Nova Scotia

Nova Scotia shoppers urged to buy local, instead of from 'you know who'

Business organizations throughout the province are encouraging shoppers to buy local as pandemic measures take their toll on the Nova Scotia economy.

Some groups fear the impact of shopping with big online retailers could devastate small businesses

Spring Garden Road in Halifax is usually a magnet for holiday shoppers. (Paul Palmeter/CBC)

Many Nova Scotia businesses took a serious hit from the lack of tourists over the usually busy summer tourist season and now many are fearful locals are spending their dollars online with big retailers.

Halifax Mayor Mike Savage said he hopes consumers see the benefits of contributing to the local economy as the holiday season unfolds.

"I think we should look on this as our opportunity to support our community by supporting local business, by not ordering everything online from you know who," he told CBC Radio's Information Morning on Wednesday.

Communities throughout the province have launched campaigns encouraging shoppers to buy local. Savage pointed out that many local businesses offer online shopping as well, including restaurants that sell gift cards.

Jordi Morgan, Atlantic vice-president of the Canadian Federation of Independent Business, said the future of small businesses is dependent on what happens over the next little while. (CBC)

Jordi Morgan, vice-president Atlantic at the Canadian Federation of Independent Business, said the pandemic is taking a toll on businesses in Nova Scotia.

He said sales at this time of year are critical for many businesses, which regard it as a turnaround point for their year-end figures. 

The federation has conducted surveys and found that many businesses are under stress. 

"People are really feeling it's wearing on them in a serious way," Morgan told CBC Radio's Mainstreet.

"So along with the economic repercussions and worries about consumer spending and debt and staffing, and all the other things that go along with running a business, there are mental health considerations."

Morgan said he's glad the province didn't follow in the footsteps of other jurisdictions that allowed larger stores to stay open while smaller establishments had to close

He said he's hopeful the province provides greater clarity when decisions are made regarding restrictions on retail activity.

Like Savage, he also wants consumers to look at local online options rather than heading for more established internet retailers.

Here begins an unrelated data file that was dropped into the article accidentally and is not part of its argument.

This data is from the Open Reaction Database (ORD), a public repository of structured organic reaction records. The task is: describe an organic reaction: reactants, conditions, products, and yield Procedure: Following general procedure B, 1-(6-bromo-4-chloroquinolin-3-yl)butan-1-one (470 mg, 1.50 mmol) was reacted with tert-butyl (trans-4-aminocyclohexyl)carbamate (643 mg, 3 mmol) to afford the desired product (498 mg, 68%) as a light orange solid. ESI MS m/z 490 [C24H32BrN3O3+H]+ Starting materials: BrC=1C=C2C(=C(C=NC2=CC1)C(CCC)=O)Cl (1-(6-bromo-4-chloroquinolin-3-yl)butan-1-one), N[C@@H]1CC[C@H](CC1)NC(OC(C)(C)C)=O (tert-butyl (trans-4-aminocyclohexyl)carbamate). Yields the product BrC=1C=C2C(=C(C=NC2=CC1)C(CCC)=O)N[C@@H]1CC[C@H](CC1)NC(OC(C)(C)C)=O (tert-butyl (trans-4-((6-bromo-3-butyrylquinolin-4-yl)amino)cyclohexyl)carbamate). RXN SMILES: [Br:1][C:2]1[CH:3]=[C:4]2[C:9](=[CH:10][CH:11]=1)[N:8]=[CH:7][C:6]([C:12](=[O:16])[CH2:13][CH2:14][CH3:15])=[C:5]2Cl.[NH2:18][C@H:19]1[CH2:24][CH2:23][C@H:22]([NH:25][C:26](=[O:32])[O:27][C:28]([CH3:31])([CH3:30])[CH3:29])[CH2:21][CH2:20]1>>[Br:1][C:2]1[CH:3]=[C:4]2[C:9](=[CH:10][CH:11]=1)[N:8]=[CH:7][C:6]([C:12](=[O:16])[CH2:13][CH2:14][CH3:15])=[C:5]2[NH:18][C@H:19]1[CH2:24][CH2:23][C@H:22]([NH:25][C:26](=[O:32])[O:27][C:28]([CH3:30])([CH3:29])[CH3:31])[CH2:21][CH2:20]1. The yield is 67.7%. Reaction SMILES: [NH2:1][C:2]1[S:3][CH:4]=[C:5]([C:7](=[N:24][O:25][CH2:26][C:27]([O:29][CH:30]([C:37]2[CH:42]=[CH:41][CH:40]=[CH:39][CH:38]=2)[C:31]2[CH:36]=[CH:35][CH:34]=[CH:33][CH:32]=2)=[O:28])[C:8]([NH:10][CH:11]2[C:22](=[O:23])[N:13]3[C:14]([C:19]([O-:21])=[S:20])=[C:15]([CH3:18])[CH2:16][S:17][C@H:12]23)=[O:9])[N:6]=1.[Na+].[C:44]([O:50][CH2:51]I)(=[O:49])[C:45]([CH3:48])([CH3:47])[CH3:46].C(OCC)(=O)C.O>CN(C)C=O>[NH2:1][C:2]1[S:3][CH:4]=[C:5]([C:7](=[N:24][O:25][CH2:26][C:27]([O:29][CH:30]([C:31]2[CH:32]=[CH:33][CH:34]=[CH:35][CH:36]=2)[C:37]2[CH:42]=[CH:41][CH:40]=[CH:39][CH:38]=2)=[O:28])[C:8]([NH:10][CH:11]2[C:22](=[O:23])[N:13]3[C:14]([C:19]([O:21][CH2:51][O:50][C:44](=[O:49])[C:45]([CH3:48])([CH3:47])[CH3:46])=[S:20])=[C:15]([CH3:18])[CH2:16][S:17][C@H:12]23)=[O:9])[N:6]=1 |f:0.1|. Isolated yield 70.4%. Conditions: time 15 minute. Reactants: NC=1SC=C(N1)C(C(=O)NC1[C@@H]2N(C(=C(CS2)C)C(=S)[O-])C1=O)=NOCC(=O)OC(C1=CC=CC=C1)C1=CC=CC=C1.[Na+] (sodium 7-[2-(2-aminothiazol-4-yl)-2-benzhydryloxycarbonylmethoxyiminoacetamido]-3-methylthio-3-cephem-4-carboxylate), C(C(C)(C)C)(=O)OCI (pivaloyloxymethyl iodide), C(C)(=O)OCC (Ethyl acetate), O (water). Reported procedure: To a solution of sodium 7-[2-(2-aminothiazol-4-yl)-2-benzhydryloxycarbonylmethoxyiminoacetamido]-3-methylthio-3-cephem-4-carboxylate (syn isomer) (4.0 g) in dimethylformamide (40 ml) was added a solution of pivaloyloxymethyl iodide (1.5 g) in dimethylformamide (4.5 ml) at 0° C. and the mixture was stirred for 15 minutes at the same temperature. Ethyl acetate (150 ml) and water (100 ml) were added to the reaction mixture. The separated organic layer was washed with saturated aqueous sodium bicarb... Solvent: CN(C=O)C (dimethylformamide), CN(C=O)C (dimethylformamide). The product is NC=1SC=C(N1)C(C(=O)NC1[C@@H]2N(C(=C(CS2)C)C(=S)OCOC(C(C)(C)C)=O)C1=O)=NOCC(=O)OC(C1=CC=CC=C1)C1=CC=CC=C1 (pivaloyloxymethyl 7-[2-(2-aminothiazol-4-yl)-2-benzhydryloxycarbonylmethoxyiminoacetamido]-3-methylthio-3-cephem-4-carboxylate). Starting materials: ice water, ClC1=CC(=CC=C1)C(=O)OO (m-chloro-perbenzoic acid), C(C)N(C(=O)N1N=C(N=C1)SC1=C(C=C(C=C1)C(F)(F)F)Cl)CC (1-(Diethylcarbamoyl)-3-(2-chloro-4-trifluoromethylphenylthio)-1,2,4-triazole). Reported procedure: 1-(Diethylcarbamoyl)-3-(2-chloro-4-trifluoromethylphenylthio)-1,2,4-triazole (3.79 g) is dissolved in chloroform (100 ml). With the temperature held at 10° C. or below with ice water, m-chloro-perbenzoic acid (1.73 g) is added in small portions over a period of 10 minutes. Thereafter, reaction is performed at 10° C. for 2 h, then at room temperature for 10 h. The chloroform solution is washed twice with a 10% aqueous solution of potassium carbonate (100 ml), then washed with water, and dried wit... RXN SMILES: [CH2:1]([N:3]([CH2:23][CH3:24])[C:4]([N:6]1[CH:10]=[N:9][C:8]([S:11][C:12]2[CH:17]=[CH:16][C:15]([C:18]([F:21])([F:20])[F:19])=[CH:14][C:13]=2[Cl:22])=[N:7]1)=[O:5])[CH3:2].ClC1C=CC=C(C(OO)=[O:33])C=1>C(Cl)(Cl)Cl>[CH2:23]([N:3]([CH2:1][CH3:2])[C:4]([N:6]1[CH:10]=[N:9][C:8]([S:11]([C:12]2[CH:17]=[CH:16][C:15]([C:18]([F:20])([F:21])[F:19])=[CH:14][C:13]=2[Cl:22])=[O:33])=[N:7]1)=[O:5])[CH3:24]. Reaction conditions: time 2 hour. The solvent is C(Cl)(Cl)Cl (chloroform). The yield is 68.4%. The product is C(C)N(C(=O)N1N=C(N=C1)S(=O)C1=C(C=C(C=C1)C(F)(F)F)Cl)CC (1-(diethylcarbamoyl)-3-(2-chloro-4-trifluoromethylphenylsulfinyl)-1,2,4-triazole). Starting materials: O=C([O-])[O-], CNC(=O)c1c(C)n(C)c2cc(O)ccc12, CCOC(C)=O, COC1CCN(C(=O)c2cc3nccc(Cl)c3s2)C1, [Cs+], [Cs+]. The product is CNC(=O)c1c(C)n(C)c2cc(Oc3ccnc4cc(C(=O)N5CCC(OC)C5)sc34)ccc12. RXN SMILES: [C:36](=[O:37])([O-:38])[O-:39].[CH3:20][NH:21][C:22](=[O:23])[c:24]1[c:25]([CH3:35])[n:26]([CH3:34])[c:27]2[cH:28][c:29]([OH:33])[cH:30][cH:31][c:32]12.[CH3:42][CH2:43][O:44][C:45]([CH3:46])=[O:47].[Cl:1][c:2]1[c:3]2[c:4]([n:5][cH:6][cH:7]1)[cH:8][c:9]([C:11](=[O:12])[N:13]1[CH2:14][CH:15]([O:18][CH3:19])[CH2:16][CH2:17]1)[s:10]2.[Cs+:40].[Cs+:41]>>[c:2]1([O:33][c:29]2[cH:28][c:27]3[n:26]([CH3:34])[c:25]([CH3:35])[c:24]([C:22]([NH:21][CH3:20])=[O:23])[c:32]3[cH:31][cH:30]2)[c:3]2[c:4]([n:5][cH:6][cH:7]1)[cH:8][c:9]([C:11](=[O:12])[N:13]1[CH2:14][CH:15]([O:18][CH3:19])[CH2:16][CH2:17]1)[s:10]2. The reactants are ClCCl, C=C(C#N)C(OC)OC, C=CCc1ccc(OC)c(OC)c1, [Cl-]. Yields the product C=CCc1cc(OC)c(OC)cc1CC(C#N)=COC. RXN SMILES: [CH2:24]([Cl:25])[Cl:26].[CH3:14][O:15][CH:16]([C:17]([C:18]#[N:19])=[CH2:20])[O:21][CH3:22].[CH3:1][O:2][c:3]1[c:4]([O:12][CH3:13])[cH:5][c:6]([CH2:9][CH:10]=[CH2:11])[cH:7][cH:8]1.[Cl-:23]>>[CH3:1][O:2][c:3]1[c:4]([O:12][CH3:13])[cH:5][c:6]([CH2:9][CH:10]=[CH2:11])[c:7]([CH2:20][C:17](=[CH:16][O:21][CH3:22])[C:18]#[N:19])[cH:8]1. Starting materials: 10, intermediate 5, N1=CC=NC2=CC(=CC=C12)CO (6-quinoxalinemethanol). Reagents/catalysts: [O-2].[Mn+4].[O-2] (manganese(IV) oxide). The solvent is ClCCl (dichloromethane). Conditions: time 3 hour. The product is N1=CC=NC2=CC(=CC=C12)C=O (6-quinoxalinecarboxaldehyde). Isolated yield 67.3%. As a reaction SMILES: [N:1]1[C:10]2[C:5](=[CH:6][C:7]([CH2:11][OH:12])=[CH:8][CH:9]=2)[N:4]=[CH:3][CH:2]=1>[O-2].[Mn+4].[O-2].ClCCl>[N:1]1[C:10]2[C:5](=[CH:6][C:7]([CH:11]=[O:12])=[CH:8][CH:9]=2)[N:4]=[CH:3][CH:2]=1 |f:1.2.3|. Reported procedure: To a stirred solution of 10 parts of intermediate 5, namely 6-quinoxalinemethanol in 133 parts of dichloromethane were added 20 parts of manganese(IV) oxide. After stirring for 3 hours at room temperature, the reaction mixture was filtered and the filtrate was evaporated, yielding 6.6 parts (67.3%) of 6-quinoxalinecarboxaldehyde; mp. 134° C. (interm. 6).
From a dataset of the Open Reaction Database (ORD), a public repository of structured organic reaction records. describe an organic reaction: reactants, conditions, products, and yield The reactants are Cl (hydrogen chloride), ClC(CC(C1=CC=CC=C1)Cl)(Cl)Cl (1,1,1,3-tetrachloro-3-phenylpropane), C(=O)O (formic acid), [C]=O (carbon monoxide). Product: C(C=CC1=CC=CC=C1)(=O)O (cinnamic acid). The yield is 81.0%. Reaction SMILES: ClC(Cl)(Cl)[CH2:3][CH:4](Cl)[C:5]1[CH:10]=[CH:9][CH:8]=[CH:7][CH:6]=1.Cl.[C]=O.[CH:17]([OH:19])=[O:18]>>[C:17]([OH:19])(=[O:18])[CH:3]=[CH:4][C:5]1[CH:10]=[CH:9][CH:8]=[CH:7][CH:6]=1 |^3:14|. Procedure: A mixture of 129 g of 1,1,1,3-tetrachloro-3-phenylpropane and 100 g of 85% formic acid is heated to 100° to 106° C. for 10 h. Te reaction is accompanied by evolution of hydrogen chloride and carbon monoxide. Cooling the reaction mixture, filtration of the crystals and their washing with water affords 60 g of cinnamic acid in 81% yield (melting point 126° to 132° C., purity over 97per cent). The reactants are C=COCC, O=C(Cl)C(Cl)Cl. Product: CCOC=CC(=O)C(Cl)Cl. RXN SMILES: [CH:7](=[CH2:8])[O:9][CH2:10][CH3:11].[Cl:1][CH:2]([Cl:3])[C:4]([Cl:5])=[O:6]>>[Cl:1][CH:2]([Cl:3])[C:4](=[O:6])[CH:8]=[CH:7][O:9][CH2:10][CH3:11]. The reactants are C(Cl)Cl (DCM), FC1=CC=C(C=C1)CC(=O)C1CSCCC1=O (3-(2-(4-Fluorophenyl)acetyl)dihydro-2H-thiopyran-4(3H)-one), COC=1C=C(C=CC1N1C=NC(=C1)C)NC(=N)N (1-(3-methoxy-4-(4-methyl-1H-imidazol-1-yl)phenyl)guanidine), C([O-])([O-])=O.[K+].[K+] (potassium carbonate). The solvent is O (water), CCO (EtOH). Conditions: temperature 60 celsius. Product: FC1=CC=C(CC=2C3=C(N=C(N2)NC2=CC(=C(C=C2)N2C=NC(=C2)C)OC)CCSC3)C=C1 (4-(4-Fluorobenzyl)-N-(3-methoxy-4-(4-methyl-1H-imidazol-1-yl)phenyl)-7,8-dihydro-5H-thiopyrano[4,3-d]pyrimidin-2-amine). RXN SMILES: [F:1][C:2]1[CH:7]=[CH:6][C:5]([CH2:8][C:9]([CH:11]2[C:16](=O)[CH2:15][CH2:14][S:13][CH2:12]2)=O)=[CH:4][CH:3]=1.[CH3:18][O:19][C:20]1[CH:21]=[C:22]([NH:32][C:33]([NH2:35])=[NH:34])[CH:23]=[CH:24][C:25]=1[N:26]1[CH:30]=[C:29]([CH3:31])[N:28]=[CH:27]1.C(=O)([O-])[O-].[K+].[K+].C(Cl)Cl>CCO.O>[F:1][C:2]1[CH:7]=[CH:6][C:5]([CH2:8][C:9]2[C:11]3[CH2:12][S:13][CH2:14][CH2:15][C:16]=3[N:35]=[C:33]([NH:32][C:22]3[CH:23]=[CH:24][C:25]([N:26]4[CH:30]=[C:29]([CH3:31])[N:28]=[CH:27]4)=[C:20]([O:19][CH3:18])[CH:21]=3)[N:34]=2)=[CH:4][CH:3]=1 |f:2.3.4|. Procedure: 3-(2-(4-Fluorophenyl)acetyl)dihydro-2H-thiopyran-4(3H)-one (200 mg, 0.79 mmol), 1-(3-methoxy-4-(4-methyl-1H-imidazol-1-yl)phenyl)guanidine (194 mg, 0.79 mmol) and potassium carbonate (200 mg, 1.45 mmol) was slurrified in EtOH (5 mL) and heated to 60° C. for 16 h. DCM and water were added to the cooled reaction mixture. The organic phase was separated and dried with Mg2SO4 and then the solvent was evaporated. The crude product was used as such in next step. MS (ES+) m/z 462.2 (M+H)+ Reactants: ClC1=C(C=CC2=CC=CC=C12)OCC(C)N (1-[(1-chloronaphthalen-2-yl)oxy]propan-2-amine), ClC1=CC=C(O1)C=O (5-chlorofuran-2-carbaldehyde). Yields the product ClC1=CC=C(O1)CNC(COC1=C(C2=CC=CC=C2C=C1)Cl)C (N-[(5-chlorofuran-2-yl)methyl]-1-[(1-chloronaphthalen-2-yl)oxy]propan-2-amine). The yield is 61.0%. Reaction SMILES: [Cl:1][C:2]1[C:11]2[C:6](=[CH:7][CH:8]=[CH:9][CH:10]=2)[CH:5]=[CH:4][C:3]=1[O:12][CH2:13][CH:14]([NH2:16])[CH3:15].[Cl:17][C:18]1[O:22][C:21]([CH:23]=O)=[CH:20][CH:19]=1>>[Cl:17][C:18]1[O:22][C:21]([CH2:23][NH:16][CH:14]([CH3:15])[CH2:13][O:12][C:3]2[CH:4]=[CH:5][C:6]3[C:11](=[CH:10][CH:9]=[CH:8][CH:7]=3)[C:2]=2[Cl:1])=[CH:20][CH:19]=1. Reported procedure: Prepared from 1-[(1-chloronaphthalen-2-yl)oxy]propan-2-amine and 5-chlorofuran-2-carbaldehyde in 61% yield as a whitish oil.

"I can't emphasize how critical it is to the success of our community and our province for people to look at these local enterprises as assets, and what they can do to support the assets," he said.

Ross Jefferson of Discover Halifax, the city's destination marketing organization, wants people to see the value of local businesses to the community. (CBC)

With the city losing $900 million in tourism revenue in 2020, buying local is more vital than ever, said Ross Jefferson, CEO of Discover Halifax.

"When you do support local, we know that more of our money stays here in our community. It stays here in Atlantic Canada and it stays here in Nova Scotia," he said. 

In smaller communities like Yarmouth, the pandemic has spurred many businesses to explore new business models. 

Rick Allwright of the Yarmouth and Area Chamber of Commerce told CBC News that many businesses there have found opportunities in the current crisis. 

Yarmouth shoppers are being encouraged to pledge to spend $25 locally that they would otherwise spend on online purchases from outside the region. (Google Maps)

Some have taken their businesses online while others have begun offering delivery in order to survive.

The Yarmouth and Area Chamber of Commerce is promoting buying local though its Love Yarmouth campaign (Yarmouth & Area Chamber of Commerce/Facebook)

"There's some, even though they're not ready to be fully online stores yet, they're taking orders over the phone or taking orders even through social media channels," said Allwright. 

His organization launched a Love Yarmouth campaign earlier this year and Allwright said the plan is to keep it going throughout the holiday season. 

People supporting the campaign are asked to spend $25 in their community that they would otherwise spend with a big online retailer. 

Allwright said 250 people have already taken the pledge and he hopes more will come on board. 

The campaign is aimed at all local businesses and not just smaller, independent ones. 

"Our campaign is really about spending money locally. If that happens to be with the big box chains in town ... that's not a problem," he said.

"They're still supporting our local economy. They're still employing local people."





Vernon Ramesar


Vernon Ramesar is a reporter and video and radio journalist originally based in Trinidad. He now lives in Halifax.


To encourage thoughtful and respectful conversations, first and last names will appear with each submission to CBC/Radio-Canada's online communities (except in children and youth-oriented communities). Pseudonyms will no longer be permitted.

By submitting a comment, you accept that CBC has the right to reproduce and publish that comment in whole or in part, in any manner CBC chooses. Please note that CBC does not endorse the opinions expressed in comments. Comments on this story are moderated according to our Submission Guidelines. Comments are welcome while open. We reserve the right to close comments at any time.

Become a CBC Member

Join the conversation  Create account

Already have an account?